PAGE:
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Awards and Honors
In 1986, she won the Before Columbus Foundation American Book Award for This Bridge Called My Back: Writing by Radical Women of Color.
In 1987, her work Borderlands/La Frontera: The New Mestiza was named one of the 38 best books of 1987 by Library Journal and 100 Best Books of the Century by Hungry Mind Review and Utne Reader.
In 1991, Anzaldúa won the Lambda Lesbian Small Book Press Award for Making Face Making Soul/Haciendo Caras: Creative and Critical Perspectives by Women of Color. This year, she was also awarded the Lesbian Rights Award.
In 2012, she was named by Equality Forum as one of their 31 Icons of the LGBT History Month. In 2016, she won the Independent Publisher Book Award for Anthologies in 2016 for This Bridge Called My Back: Writing by Radical Women of Color.
Legacy of Gloria E. Anzaldúa
Around the time of her death, Anzaldúa was very close to completing her book manuscript, Light in the Dark/Luz en lo Oscuro: Rewriting Identity, Spirituality, Reality, and was planning on submitting it as her dissertation. Unfortunately, she passed away in 2004 in Santa Cruz, California due to complications from diabetes and was unable to complete it. Duke University Press posthumously published it in 2015.
Today, many institutions offer awards in the name of Gloria E. Anzaldúa, such as The Gloria E. Anzaldúa Prize awarded annually and the Gloria E. Anzaldúa Book Prize given by the National Women’s Studies Association.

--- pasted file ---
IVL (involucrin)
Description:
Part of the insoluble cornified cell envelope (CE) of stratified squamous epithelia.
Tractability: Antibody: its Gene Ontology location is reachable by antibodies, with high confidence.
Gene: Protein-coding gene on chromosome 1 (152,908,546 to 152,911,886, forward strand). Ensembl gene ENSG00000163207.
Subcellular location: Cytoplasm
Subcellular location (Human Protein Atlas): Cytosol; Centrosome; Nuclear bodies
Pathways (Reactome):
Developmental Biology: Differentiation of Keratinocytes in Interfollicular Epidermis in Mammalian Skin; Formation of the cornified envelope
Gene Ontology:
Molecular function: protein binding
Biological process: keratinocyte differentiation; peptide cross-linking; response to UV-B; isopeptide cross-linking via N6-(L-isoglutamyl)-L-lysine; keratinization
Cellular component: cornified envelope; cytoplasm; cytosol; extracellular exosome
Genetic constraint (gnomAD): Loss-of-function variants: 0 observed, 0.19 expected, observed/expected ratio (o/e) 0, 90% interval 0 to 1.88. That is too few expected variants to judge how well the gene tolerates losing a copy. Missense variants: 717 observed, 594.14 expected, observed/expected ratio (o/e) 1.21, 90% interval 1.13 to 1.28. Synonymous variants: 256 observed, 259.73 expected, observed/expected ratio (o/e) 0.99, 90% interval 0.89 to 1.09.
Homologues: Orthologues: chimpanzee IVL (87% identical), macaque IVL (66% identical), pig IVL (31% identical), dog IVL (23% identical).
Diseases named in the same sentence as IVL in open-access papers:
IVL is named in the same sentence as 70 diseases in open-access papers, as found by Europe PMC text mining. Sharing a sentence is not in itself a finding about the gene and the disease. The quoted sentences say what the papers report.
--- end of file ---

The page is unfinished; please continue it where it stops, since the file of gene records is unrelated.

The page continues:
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More about Gloria E. Anzaldúa
- This Bridge Called My Back: Writings by Radical Women of Color – 1981
- Borderlands/La Frontera: The New Mestiza – 1987
- Making Face, Making Soul/Haciendo Caras: Creative and Critical Perspectives by Feminists of Color – 1990
- Interviews/Entrevistas – 2000
- This Bridge We Call Home: Radical Visions for Transformation – 2002
- The Gloria Anzaldúa Reader – 2009
- Light in the Dark/Luz en lo Oscuro: Rewriting Identity, Spirituality, Reality 2015
- Northamerican Silences: History, Identity, and Witness in the Poetry of Gloria Anzaldúa, Cherríe Moraga, and Leslie Marmon Silko by Kate Adams (1994)
- Gloria Anzaldúa’s Queer Mestizaje by Ian Barnard (1997)
More Information and sources
Skyler Isabella Gomez is a 2019 SUNY New Paltz graduate with a degree in Public Relations and a minor in Black Studies. Her passions include connecting more with her Latin roots by researching and writing about legendary Latina authors.